Geo Week News

August 27, 2008

Scanning Pipes at Wolf Creek Nuclear Power Plant

Scanning Pipes at Wolf Creek - Image 1

Exact Metrology, Inc. principal Dean Solberg reports that his company used its new Leica HDS6000 scanner in the second half of March on a piping project at Wolf Creek Nuclear Generating Station in Burlington, Kan. Solberg says the 800 hour project involved scanning piping in 15 rooms with four operators. Deliverables were provided six weeks after capture to Exact’s client, R. Brooks Associates Inc.

The scanning project required approximately 80 setups according to Exact Scanning Technician Greg Hoetling. After the pipe insulation was removed, the scanning team followed specific pipe runs from room to room, some of which were hot, i.e. radioactive to determine the elevations of various pipe segments. Deliverables were JPEG images annotated with elevation data produced directly from Cyclone. The initial plan called for production of Microstation piping deliverables but the project team determined that the annotated JPEGS were adequate to conduct the follow-on engineering. The elevation data was needed for an analysis of potential sites for gas bubble accumulation in the lines; the exercise was to seek out potential dips and traps in the lines. Hoetling says considerable care was required in making the point picks to get the correct centerline heights.

Jobsite precautions included wrapping the scanner cables and not setting the scanner down on horizontal surfaces in the hot areas to limit machine contamination. The work can be thermally hot because of the protective suits and gloves required for operation in radioactive areas. Included in the project budget was some time for ALARA training. (ALARA, a commonly used acronym in the nuclear industry, stands for “as low as reasonably achievable”, referring to radioactive exposure.)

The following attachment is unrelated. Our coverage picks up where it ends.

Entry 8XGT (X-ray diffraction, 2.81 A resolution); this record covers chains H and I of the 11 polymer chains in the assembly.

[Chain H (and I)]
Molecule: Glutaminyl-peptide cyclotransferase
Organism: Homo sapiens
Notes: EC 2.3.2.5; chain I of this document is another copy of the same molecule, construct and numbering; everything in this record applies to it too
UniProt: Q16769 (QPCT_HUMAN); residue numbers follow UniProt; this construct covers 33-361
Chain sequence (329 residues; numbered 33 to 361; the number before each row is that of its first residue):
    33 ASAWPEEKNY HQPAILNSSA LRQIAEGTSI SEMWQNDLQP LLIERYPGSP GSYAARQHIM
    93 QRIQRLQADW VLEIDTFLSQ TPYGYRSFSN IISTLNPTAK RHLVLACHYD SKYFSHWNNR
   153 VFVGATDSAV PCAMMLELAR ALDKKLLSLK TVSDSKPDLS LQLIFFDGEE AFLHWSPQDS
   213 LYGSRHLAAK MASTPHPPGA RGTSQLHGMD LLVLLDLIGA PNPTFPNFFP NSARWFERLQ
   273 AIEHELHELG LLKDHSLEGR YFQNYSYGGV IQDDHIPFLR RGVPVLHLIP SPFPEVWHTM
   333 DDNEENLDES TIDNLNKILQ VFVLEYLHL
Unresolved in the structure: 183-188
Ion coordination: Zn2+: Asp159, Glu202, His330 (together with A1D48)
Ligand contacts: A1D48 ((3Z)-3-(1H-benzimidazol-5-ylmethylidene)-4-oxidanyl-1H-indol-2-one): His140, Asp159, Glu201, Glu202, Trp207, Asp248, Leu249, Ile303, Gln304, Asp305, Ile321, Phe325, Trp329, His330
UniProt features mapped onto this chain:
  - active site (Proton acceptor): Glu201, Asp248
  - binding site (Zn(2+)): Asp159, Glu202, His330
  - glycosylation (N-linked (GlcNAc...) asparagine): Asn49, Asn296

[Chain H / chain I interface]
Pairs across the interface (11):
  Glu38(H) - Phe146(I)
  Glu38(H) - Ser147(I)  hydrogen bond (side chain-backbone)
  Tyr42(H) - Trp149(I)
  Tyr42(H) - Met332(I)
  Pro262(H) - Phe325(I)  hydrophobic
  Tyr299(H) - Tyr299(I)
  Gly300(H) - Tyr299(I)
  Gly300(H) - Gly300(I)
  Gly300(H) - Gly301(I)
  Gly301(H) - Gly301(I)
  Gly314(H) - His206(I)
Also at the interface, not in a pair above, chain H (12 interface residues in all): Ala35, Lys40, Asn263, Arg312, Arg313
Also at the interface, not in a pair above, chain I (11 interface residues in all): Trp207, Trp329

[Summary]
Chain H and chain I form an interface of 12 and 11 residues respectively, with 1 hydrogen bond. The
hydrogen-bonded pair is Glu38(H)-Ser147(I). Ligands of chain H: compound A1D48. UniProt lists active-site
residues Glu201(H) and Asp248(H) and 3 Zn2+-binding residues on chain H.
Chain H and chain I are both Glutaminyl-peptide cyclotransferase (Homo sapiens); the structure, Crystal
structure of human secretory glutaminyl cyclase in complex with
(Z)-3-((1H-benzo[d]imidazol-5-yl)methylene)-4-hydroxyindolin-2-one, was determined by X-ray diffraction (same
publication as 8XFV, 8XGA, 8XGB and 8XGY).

Solberg says the addition of the HDS6000 scanner to the company’s inventory was intentional to meet the company’s goal to enter the nuclear arena. “We’ve had minor brushes with the nuclear industry before but nothing to this extent,” he says. “That was our plan. We’ve been investing more and more into that particular industry.”

He adds that the company has been traditionally focused on shorter range scanning and that the acquisition of Cincinnati-based Berding 3D Scanning last September has allowed Exact to add long-range scanning capabilities. Solberg says Exact “parlayed their experience on both the short-range and the long-range scanning and thought it would be a huge benefit to own [a long-range unit]rather than having to … rent one.”

Exact plans to apply the HDS6000 in paper mills, automotive plants and foundries. “It really rounds out our capabilities,” Solberg says. “We’ve got the short range where we have the ability to literally scan the fingerprints off your fingers and now we get into the long-range stuff.” The company also owns a Basis Software Inc. Surphaser scanner and recently helped place another unit at Boeing.

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